I later became the editor of the Career Focus magazine on campus. In the years that followed, I started the Writers Guild, an initiative to help aspiring writers in K.U. learn from each other and grow. Through the initiative, we managed to train writers in Eldoret, Mombasa, and Kakamega. We also visited universities like Zetech, Strathmore, and the University of Nairobi.
In 2015, I was awarded the top 25 under 25 leadership award by KCA University and African garage because of the work I was doing with Writers Guild. Later that year, when I cleared campus, we opened the Writers Guild offices in town. Around this time, we focused on writing for companies and individuals. We also started training writers. We partnered with other organizations like the National Museum of Kenya, which allowed us to use national museums countrywide to host our activities.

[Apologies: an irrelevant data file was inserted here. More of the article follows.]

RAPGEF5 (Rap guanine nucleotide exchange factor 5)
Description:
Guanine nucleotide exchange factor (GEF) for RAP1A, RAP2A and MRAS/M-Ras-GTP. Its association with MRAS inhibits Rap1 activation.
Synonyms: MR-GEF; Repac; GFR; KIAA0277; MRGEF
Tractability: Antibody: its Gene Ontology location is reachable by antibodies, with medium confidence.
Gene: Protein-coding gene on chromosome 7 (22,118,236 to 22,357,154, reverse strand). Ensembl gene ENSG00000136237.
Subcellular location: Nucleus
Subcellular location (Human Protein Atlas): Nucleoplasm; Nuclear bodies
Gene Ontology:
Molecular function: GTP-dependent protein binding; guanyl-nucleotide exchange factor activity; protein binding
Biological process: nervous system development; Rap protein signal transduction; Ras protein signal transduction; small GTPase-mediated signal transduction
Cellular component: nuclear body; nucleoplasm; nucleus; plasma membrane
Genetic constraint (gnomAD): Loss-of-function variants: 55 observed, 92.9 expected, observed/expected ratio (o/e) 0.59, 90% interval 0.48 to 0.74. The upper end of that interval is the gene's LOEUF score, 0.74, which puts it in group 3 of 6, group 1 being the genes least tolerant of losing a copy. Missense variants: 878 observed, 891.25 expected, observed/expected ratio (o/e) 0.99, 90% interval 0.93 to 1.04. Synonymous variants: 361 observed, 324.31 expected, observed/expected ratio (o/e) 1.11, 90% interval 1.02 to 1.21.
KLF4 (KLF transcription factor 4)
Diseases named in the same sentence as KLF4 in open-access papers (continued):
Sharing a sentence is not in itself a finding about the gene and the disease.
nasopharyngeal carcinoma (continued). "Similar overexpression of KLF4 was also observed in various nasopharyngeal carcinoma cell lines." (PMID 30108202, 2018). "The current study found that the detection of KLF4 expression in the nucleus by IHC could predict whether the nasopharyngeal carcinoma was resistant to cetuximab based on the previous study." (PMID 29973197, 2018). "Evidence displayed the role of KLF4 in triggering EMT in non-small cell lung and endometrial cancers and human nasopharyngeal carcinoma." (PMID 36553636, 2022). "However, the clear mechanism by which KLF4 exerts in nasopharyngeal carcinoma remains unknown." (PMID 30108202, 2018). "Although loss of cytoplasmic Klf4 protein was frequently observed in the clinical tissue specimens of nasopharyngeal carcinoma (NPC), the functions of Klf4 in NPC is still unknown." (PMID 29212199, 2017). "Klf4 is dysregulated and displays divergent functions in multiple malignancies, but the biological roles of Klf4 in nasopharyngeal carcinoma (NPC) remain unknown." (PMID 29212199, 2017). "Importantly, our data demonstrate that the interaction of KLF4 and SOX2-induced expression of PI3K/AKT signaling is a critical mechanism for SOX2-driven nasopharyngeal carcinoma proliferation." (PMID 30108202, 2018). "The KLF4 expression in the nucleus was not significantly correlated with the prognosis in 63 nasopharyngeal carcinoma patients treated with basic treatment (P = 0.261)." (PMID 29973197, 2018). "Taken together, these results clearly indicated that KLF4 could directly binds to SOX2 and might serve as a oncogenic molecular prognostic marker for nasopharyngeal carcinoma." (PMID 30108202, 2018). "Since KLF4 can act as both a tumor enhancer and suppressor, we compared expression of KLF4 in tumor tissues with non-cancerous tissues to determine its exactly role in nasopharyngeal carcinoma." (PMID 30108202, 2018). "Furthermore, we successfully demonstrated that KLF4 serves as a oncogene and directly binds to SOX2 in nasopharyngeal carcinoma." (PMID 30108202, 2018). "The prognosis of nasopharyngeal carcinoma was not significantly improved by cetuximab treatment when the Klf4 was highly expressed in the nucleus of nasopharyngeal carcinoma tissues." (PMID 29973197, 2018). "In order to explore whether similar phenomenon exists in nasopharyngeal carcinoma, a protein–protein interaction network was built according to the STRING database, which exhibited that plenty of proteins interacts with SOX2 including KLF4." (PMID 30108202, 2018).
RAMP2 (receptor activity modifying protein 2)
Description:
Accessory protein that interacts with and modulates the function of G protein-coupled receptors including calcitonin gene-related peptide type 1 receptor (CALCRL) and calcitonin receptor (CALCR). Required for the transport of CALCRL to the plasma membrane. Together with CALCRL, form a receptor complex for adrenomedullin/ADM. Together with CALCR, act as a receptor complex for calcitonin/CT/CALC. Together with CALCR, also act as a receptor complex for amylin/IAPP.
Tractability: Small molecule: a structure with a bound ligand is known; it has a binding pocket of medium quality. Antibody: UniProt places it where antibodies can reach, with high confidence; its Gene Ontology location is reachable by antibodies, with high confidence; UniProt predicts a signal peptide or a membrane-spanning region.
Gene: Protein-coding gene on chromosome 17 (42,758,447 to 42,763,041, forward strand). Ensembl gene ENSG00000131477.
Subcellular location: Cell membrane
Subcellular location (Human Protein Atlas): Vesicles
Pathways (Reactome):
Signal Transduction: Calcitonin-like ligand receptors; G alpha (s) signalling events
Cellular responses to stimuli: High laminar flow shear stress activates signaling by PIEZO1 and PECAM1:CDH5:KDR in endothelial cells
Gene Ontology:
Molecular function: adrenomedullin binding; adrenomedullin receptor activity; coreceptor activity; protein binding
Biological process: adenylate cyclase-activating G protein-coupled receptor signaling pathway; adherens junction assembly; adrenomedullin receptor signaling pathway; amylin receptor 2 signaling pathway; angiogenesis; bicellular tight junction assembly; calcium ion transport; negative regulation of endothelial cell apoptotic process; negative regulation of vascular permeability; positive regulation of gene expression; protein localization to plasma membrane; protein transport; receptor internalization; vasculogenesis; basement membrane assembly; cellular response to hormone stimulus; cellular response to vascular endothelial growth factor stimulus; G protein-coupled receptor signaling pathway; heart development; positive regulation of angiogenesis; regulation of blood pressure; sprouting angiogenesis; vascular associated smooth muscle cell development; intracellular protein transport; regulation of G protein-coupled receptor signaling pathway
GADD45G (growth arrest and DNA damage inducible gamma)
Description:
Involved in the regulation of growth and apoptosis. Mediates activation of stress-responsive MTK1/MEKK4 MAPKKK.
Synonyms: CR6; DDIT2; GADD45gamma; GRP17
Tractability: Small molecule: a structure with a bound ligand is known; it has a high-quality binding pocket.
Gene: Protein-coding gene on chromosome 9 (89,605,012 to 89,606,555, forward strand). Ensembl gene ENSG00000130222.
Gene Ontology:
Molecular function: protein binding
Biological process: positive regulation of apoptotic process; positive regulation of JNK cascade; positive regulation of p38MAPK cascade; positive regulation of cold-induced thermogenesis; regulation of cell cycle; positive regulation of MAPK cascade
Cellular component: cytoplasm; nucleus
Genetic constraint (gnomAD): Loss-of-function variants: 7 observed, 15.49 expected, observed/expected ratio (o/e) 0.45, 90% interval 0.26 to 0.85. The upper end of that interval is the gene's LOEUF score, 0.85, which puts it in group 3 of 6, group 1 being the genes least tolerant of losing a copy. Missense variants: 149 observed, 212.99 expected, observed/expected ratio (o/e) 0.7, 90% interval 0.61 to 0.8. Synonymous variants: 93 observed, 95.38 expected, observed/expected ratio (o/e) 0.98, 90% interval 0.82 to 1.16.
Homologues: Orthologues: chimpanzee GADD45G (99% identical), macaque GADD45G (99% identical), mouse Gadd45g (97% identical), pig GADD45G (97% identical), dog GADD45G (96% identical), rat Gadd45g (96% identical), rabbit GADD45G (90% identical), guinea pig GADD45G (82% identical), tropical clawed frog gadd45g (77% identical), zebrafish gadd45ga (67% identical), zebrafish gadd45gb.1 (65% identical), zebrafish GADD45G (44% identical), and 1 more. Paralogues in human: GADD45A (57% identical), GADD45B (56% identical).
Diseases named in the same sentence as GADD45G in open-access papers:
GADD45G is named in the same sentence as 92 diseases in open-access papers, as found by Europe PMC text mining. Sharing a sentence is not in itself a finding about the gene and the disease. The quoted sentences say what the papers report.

In 2016 our friends from Germany that had an organization called Elimu Inayokuza Maendeleo sponsored us to publish our first book, Through the Journey of Hope. This was launched on 4th June 2016. From this first publication, we established our self-publishing unit to help our writers publish their books. Today we have 56 first-time authors who have been published.
What inspired you to start an all-African bookshop?